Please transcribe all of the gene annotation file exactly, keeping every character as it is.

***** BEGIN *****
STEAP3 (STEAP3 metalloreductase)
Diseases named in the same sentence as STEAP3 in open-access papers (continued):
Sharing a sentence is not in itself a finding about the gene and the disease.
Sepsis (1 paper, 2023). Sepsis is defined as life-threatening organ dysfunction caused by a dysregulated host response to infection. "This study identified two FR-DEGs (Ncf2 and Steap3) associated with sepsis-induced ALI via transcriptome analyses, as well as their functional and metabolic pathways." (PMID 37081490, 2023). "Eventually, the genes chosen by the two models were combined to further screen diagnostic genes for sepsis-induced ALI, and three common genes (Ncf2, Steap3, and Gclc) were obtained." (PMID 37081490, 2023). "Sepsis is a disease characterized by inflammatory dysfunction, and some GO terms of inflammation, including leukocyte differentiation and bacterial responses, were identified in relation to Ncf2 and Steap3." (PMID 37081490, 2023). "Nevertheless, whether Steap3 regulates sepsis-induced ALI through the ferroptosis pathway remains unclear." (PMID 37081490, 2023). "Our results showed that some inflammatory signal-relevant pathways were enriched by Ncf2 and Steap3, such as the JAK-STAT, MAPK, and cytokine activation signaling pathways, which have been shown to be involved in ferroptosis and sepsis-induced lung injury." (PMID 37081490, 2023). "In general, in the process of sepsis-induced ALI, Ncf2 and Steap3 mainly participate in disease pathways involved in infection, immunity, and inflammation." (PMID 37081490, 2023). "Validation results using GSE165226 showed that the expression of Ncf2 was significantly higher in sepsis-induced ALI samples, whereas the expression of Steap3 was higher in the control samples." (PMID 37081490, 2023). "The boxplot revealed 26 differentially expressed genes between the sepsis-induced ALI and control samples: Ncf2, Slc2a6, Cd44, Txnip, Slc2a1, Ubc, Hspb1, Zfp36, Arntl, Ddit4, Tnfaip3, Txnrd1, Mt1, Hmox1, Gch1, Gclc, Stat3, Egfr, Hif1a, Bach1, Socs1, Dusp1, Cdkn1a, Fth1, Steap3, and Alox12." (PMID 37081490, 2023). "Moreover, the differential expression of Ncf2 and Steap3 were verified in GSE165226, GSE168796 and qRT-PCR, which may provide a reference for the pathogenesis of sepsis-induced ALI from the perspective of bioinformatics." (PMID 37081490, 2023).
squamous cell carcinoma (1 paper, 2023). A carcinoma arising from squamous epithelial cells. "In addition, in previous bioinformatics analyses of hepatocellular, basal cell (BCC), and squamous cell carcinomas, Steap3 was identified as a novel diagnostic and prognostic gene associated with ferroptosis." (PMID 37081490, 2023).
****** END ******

STEAP3 (STEAP3 metalloreductase)
Diseases named in the same sentence as STEAP3 in open-access papers (continued):
Sharing a sentence is not in itself a finding about the gene and the disease.
Sepsis (1 paper, 2023). Sepsis is defined as life-threatening organ dysfunction caused by a dysregulated host response to infection. "This study identified two FR-DEGs (Ncf2 and Steap3) associated with sepsis-induced ALI via transcriptome analyses, as well as their functional and metabolic pathways." (PMID 37081490, 2023). "Eventually, the genes chosen by the two models were combined to further screen diagnostic genes for sepsis-induced ALI, and three common genes (Ncf2, Steap3, and Gclc) were obtained." (PMID 37081490, 2023). "Sepsis is a disease characterized by inflammatory dysfunction, and some GO terms of inflammation, including leukocyte differentiation and bacterial responses, were identified in relation to Ncf2 and Steap3." (PMID 37081490, 2023). "Nevertheless, whether Steap3 regulates sepsis-induced ALI through the ferroptosis pathway remains unclear." (PMID 37081490, 2023). "Our results showed that some inflammatory signal-relevant pathways were enriched by Ncf2 and Steap3, such as the JAK-STAT, MAPK, and cytokine activation signaling pathways, which have been shown to be involved in ferroptosis and sepsis-induced lung injury." (PMID 37081490, 2023). "In general, in the process of sepsis-induced ALI, Ncf2 and Steap3 mainly participate in disease pathways involved in infection, immunity, and inflammation." (PMID 37081490, 2023). "Validation results using GSE165226 showed that the expression of Ncf2 was significantly higher in sepsis-induced ALI samples, whereas the expression of Steap3 was higher in the control samples." (PMID 37081490, 2023). "The boxplot revealed 26 differentially expressed genes between the sepsis-induced ALI and control samples: Ncf2, Slc2a6, Cd44, Txnip, Slc2a1, Ubc, Hspb1, Zfp36, Arntl, Ddit4, Tnfaip3, Txnrd1, Mt1, Hmox1, Gch1, Gclc, Stat3, Egfr, Hif1a, Bach1, Socs1, Dusp1, Cdkn1a, Fth1, Steap3, and Alox12." (PMID 37081490, 2023). "Moreover, the differential expression of Ncf2 and Steap3 were verified in GSE165226, GSE168796 and qRT-PCR, which may provide a reference for the pathogenesis of sepsis-induced ALI from the perspective of bioinformatics." (PMID 37081490, 2023).
squamous cell carcinoma (1 paper, 2023). A carcinoma arising from squamous epithelial cells. "In addition, in previous bioinformatics analyses of hepatocellular, basal cell (BCC), and squamous cell carcinomas, Steap3 was identified as a novel diagnostic and prognostic gene associated with ferroptosis." (PMID 37081490, 2023).